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Willingness of homeowners to mitigate climate risk through insurance

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Author Info

  • Botzen, W.J.W.
  • Aerts, J.C.J.H.
  • van den Bergh, J.C.J.M.

Abstract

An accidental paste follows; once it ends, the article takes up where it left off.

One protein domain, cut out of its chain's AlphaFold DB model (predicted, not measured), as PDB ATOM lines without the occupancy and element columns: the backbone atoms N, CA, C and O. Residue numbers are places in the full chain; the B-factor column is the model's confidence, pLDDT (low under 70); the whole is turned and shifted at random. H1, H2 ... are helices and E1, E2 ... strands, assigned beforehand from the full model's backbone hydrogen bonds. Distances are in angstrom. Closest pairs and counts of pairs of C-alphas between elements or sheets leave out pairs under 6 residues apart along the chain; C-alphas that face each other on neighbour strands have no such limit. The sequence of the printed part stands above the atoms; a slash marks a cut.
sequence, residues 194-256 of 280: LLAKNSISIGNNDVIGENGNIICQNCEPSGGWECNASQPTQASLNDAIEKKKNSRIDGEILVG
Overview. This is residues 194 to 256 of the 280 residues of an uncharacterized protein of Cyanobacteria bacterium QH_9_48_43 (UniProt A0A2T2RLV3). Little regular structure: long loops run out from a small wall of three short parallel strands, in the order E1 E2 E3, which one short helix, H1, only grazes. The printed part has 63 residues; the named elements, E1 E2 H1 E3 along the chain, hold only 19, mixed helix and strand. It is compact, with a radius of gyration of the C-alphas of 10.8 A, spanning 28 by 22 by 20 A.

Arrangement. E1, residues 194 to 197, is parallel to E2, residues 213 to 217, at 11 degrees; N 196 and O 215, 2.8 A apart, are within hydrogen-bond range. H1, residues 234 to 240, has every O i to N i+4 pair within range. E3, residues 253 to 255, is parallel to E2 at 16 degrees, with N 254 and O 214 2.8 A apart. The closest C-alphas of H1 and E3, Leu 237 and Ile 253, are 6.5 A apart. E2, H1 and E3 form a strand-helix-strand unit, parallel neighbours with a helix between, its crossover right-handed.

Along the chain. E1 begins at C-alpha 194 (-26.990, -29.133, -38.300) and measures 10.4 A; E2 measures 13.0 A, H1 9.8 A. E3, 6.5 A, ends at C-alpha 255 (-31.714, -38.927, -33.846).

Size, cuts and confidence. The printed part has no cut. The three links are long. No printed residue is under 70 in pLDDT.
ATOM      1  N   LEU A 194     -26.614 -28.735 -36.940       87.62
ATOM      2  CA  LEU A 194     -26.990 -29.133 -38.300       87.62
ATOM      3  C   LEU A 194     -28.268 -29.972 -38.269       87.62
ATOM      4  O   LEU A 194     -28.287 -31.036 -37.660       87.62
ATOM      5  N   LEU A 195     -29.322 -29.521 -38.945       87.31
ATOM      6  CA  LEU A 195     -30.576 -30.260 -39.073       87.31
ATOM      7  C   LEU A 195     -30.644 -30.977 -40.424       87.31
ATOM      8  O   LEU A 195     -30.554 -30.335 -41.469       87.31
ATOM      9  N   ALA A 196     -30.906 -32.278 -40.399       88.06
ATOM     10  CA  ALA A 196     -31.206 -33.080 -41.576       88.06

Climate change is projected to increase flood risks in certain regions due to an increase in both precipitation and sea level rise. In addition, socio-economic scenarios project an increase in urbanization in flood prone areas, which results in a higher damage potential. The combined effect of climate and land use change on flood risks requires innovative adaptation policies to cope with rising risks. Increasingly, attention is paid to the role insurance can play in mitigating damage by providing incentives to policyholders to undertake damage reducing measures. The willingness of homeowners in the Netherlands to undertake measures that mitigate flood damage in exchange for benefits on hypothetical flood insurance policies is examined using surveys. The results indicate that many homeowners are willing to make investments in mitigation. In particular, approximately two-thirds are willing to invest in water barriers in exchange for a premium reduction and about a fifth are willing to replace floor types that are vulnerable to flooding with water resistant floor types. Furthermore, about a quarter are willing to move central heating installations to floors safe against flooding in favor of a reduction in the insurance premium. Estimates of the effectiveness of these mitigation measures to limit potential flood damage in the river delta indicate that prevented damage could be substantial, namely in the order of 1Â billion euro or larger. Reductions in (absolute) flood risk due to mitigation are especially large under climate change. A probit model indicates that existing arrangements for compensating flood damage, risk awareness and perceptions, and geographical characteristics are important determinants in the decision to undertake mitigation.